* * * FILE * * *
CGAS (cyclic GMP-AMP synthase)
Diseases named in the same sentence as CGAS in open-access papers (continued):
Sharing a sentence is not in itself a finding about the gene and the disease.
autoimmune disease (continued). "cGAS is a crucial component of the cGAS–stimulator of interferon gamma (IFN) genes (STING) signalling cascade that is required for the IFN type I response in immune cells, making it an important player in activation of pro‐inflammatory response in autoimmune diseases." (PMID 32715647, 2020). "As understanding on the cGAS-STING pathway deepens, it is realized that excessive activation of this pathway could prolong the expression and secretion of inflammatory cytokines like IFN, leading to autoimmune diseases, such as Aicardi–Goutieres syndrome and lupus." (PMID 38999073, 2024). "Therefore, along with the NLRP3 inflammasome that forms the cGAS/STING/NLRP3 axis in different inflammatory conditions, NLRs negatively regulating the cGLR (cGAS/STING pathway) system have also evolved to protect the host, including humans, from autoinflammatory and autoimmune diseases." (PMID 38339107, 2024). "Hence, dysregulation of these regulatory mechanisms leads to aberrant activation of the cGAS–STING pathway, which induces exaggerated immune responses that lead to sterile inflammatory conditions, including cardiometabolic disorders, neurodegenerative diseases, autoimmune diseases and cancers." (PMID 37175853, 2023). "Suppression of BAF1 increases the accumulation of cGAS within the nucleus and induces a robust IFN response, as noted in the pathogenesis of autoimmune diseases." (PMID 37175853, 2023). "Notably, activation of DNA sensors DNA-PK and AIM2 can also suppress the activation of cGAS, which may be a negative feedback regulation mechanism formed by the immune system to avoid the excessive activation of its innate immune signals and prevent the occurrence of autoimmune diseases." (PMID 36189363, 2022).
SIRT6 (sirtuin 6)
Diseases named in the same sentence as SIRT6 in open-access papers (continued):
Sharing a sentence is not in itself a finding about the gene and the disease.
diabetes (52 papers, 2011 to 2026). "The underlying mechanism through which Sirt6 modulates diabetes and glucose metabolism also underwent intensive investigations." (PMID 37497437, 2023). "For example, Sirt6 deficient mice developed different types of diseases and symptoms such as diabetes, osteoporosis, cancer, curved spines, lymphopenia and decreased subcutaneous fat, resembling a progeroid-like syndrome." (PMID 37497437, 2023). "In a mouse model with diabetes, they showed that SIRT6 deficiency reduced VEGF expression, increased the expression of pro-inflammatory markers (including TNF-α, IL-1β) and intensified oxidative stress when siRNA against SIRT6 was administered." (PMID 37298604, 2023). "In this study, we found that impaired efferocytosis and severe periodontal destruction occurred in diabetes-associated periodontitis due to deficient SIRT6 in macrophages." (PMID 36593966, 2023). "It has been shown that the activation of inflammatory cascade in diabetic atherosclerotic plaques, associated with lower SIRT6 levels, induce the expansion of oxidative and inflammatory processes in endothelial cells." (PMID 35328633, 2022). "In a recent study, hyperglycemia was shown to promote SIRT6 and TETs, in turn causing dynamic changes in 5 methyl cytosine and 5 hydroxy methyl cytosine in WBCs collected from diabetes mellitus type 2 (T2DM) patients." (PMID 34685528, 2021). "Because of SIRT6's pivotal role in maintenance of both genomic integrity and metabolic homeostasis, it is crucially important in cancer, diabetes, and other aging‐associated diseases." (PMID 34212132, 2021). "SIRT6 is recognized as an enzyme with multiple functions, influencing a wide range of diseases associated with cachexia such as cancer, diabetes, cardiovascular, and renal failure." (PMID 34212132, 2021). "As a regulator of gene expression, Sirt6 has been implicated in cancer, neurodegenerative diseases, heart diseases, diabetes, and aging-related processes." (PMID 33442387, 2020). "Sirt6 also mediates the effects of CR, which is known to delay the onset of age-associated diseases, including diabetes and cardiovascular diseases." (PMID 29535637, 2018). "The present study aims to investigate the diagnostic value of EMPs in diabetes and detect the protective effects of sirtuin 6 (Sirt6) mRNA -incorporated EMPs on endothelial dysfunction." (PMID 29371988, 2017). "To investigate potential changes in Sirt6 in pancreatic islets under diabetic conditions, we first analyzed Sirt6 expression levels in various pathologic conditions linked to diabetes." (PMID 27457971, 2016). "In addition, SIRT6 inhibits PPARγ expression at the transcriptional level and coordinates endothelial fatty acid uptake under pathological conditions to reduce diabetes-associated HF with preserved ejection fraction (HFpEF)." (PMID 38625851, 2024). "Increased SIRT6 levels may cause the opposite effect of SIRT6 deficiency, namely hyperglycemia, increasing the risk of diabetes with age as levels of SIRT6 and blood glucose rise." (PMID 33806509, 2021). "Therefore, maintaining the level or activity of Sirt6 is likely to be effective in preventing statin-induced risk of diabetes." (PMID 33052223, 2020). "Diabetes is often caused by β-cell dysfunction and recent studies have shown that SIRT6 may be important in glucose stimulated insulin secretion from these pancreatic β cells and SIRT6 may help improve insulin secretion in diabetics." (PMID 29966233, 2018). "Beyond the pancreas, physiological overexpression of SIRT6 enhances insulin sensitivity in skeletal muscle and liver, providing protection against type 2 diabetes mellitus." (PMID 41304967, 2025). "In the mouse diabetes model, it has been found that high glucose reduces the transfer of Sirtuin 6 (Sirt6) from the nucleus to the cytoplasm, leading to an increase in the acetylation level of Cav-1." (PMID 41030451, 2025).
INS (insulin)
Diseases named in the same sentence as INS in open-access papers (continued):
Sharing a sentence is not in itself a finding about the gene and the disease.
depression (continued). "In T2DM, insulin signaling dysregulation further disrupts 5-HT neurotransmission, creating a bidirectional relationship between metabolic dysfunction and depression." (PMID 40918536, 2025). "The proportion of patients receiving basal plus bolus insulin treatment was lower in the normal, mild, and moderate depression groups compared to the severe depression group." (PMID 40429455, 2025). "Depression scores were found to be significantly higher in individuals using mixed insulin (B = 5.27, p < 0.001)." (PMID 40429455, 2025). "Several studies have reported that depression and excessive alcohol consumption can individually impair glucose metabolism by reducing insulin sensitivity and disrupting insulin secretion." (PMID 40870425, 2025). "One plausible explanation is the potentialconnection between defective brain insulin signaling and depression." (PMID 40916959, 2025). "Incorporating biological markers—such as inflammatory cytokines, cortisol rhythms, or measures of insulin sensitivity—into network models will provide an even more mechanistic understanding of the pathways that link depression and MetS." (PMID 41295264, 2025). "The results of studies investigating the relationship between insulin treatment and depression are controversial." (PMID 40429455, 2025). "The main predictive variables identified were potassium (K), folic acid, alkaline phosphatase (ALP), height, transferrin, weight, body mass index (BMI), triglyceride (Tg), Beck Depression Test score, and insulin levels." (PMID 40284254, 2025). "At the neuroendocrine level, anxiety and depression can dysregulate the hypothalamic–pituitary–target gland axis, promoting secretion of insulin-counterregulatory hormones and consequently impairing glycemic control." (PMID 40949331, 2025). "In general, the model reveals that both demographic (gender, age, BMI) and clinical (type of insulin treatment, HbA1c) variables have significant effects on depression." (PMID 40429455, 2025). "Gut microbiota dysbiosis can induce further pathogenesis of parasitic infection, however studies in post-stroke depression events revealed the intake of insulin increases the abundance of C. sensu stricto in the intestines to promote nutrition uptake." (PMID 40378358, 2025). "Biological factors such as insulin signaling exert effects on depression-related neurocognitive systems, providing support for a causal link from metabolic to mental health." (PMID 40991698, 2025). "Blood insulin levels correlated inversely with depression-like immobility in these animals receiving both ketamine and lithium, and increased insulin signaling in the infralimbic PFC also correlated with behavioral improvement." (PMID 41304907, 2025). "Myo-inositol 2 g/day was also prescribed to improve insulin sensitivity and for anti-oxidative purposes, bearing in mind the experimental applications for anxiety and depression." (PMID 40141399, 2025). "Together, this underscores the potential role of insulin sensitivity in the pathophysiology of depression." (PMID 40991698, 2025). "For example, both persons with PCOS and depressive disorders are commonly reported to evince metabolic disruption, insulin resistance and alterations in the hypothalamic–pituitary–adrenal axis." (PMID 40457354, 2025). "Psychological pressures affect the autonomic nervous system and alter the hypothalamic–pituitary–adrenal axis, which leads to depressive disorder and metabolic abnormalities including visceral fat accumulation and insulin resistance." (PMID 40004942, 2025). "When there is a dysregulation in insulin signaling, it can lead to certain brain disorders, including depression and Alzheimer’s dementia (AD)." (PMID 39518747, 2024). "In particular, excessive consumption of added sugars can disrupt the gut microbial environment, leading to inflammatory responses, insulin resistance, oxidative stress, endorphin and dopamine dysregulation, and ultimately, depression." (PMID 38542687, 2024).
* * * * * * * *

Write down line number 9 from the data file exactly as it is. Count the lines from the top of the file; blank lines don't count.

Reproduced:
INS (insulin)